KARACHI: While the government of Pakistan says it believes in non-interference in the on-going Syrian conflict, a powerful jihadi group with self-confessed links to the security establishment has for the first time openly adopted a sectarian stance while declaring Shias as disbelievers, raising fears of increasing sectarian tension in the country.
Jamaat-ud-Dawa (JuD) headed by Hafiz Muhammad Saeed, a man with a $10 million bounty on his head, has previously been silent on sectarian issues. When this correspondent spoke to a JuD spokesman a few months ago for a story and asked him about their party position on Shia Muslims, he had responded by saying that they believed in unity among Muslims and their “focus” was to “target India and America, the real enemy”. But the latest statement from a prominent religious scholar associated with the JuD comes across as a change in policy.
“Our position on Syria is the same as the position of the major scholars of Saudi Arabia. They have issued a fatwa to support the oppressed Muslims of Syria,” he said adding that “the key point is that the government of Syria and those supporting it under the garb of Islam are Rawafidh, who are disbelievers because of their beliefs. These Rawafidh are like Jews – liars and slanderers. It is obligatory for every Muslim to support the people in Syria against the government,” said Sheikh Mubashir Ahmed Rabbani.
The latest verdict is a cause of concern for many in the Shia community.
“Traditionally this militant faction has kept itself far away from sectarian terrorism in the country and hardly taken any stance on Sunni-Shia theological schism. They are primarily interested in Kashmir and India. The links of this organisation with our powerful security and intelligence apparatus is well known. The repercussions are serious considering well established relationship between ISI and JuD,” argued Khurram Zaki, a Karachi-based political analyst and a prominent member of the Shia community working for sectarian harmony.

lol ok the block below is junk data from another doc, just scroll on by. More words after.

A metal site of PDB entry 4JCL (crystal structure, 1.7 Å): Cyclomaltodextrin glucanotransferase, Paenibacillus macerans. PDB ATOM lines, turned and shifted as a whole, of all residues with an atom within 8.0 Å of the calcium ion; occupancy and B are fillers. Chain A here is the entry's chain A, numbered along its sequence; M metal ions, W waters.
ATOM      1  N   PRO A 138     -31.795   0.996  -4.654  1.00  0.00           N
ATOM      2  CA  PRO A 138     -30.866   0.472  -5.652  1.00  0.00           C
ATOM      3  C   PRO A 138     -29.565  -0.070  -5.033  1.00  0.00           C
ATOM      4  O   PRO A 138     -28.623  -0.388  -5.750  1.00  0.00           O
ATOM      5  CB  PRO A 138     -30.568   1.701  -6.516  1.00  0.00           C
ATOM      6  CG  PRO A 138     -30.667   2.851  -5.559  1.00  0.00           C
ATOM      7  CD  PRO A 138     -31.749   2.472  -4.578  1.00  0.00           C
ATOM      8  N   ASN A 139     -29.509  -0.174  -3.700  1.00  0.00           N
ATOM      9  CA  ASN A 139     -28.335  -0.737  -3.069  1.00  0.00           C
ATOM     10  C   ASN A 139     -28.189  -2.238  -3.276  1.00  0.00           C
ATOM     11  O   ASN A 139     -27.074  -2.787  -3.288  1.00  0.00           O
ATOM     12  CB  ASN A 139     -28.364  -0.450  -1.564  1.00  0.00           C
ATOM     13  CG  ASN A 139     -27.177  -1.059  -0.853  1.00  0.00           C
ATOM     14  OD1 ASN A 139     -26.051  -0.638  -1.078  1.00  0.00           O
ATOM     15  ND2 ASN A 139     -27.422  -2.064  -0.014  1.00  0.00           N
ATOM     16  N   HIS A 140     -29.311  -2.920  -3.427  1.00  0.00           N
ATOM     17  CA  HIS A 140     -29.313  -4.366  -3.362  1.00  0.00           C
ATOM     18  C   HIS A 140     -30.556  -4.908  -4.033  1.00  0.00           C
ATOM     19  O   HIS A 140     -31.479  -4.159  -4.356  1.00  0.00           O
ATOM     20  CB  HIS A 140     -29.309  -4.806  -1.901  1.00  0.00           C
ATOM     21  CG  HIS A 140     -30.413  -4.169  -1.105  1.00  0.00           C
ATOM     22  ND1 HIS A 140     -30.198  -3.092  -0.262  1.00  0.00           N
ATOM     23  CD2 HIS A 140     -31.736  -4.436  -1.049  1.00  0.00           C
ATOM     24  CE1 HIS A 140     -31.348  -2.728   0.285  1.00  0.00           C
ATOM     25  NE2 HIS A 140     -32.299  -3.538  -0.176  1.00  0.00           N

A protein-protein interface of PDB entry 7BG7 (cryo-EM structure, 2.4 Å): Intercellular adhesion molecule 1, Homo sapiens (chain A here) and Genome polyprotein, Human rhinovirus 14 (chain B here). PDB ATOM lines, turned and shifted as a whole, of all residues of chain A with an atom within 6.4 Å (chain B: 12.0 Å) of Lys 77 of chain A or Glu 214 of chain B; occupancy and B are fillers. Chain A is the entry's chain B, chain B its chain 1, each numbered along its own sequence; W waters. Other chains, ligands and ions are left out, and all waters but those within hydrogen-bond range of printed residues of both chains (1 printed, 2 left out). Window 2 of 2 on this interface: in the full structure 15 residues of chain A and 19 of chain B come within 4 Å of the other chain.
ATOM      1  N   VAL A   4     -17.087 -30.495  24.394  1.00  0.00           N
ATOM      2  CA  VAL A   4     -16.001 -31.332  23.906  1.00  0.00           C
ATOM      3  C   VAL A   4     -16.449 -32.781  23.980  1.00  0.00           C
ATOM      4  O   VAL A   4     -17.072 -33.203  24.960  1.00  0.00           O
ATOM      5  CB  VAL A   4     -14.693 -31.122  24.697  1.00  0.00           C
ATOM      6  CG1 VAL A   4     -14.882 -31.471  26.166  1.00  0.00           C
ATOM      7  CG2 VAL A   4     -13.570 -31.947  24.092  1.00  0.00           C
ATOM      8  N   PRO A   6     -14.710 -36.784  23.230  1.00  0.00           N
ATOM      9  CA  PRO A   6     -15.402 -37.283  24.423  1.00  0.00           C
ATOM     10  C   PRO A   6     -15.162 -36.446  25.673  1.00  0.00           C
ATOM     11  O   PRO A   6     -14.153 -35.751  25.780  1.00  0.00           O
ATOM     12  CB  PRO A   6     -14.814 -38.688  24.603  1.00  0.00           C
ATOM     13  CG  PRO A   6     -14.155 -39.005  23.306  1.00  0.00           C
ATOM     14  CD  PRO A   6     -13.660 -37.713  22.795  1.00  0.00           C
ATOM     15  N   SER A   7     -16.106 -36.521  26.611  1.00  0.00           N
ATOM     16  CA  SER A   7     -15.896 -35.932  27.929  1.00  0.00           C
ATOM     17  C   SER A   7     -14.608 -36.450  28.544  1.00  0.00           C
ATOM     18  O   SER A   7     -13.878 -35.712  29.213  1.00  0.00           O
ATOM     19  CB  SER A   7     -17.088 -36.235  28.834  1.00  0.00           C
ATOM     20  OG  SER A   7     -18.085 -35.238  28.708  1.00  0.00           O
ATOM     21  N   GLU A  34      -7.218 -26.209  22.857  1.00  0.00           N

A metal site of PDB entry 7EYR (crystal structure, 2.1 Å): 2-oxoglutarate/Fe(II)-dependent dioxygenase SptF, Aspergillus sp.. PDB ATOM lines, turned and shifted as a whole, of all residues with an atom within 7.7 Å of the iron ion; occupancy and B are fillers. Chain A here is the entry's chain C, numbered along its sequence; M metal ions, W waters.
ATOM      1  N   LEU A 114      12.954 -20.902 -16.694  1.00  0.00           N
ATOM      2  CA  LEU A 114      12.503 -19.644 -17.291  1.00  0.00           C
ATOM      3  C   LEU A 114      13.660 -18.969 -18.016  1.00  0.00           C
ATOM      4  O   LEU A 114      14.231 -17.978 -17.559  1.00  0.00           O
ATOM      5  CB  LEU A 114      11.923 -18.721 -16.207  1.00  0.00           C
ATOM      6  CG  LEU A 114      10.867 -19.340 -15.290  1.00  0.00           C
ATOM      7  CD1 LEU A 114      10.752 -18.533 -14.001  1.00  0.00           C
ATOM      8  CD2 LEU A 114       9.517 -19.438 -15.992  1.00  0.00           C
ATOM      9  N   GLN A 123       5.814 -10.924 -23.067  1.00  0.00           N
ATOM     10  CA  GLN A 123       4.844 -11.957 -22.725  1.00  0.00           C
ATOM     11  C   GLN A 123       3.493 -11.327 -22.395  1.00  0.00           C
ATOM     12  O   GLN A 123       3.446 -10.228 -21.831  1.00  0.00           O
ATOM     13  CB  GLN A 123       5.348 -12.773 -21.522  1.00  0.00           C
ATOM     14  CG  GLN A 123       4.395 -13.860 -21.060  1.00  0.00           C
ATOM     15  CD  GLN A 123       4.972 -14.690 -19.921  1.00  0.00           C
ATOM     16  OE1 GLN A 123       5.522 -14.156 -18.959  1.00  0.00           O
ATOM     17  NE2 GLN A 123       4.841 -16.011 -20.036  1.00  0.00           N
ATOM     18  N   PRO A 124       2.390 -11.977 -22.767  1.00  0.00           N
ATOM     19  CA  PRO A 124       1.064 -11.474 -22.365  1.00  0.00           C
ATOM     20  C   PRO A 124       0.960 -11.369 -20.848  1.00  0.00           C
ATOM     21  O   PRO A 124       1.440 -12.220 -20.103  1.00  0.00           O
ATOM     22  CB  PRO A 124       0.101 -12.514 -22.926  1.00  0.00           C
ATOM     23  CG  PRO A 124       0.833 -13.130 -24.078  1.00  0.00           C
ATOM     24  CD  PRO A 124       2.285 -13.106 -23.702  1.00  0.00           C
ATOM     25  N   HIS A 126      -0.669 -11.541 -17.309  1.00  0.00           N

According to the Foreign Office, bilateral political consultations between Pakistan and Iran held in Tehran this week have been fruitful and underlined “the need for Pakistan and Iran to continue to work together for stability, peace and development of the region.”
However a brief survey of the Shia minority here revealed many of the apprehensions found in the community.
“Pakistan’s role in Bahrain is known to all. Saudi Arabia’s interference in our affairs and its apparent plan to use us as mercenaries in Syria is making rounds. Only a few days ago there was a global anti Shia alliance convention in Indonesia in which there was a joint call of jihad against Shia Muslims. It does not take a genius to work out that we are being cornered,” said a student of Karachi University asking not to be identified.
A few days ago, Dawn reported on the plans of various militant groups to stir sectarian clash in Pakistan. The threat is acknowledged by security agencies. A Rangers official told Dawn that recently the security agencies carried out a crackdown in Karachi after an intelligence report suggested a plot to trigger large sectarian violence in the economic hub of Pakistan.
“It was the timely intelligence report as well as action by the security agencies that prevented bloodshed. We are closely monitoring the situation,” he assured.